Denise Disacke


The invasive amphibian parasite Batrachochytrium dendrobatidis (Bd) in Vienna: Biomonitoring using environmental DNA

MSc Student
Advisor: Günter Gollmann

Unit for Theoretical Biology, Department of Evolutionary Biology
University of Vienna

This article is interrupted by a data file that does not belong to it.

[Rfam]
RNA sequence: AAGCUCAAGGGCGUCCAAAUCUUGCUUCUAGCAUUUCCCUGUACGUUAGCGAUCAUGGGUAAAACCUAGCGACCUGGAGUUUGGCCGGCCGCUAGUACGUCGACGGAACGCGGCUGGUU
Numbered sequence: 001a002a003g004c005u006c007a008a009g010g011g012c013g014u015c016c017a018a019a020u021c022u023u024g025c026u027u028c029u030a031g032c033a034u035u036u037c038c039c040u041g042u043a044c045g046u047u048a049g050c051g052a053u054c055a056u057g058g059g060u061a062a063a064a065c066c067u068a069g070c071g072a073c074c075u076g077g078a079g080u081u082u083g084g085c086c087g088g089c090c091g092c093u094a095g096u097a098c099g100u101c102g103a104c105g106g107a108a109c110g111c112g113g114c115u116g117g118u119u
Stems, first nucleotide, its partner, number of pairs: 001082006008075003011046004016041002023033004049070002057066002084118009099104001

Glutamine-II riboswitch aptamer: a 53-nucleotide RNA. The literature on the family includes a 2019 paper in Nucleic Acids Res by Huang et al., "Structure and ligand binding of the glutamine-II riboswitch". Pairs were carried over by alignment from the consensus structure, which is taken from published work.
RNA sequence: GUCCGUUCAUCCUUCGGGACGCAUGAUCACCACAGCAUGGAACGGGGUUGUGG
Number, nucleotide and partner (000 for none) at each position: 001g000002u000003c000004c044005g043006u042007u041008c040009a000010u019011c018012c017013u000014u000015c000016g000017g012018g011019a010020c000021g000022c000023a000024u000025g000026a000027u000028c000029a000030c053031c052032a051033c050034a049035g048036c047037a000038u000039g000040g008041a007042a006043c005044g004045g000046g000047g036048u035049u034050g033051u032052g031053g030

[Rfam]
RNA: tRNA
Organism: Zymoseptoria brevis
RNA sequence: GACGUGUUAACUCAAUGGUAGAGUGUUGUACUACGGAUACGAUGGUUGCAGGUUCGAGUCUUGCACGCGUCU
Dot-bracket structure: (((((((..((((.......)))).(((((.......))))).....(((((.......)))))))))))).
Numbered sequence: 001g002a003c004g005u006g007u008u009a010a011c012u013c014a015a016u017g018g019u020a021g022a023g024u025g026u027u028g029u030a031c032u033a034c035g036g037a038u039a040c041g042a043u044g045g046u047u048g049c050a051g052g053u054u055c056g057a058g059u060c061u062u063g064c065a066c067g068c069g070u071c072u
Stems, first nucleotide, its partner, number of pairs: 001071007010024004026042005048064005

There are many reasons for the worldwide amphibian decline since the 1950s such as loss of natural habitats, climate change or environmental pollution. One of the most devastating causes is the pathogenic, aquatic zoosporic fungus Batrachochytrium dendrobatidis (Bd),which is responsible for the global disease chytridiomycosis in amphibians. In Austria infected specimens were detected in all nine provinces. For example, in Vienna the fungus was detected in five of seven sampled sites in the year 2011. There was still no mass mortality provoked by Bd in Vienna, but the quantity of Bd positive tested animals is alarming. Further observation of the fungus distribution is necessary. This study reviewed the applicability of the Environmental DNA method for a monitoring of Bd and gave an actual infection situation in Vienna. Water samples were collected from ten water bodies in Vienna over a period of two months. DNA of the water samples was extracted, purified and analyzed by Real Time PCR methods. Additionally, skin swabs were taken from amphibians around or in the tested ponds and Bd positive specimens from the Vienna Zoo were included as positive control. All the skin swabs and all water samples were tested Bd negative. Fortunately, there are a few fungus- limiting factors such as, for example, a temperature over 25°C, or the amphibian skin microbiome, or the fact that some planktonic predators feed on Bd. The load with the Chytrid-fungus on amphibian species varies from time to time, so it is very important to have an overview of its spread regularly.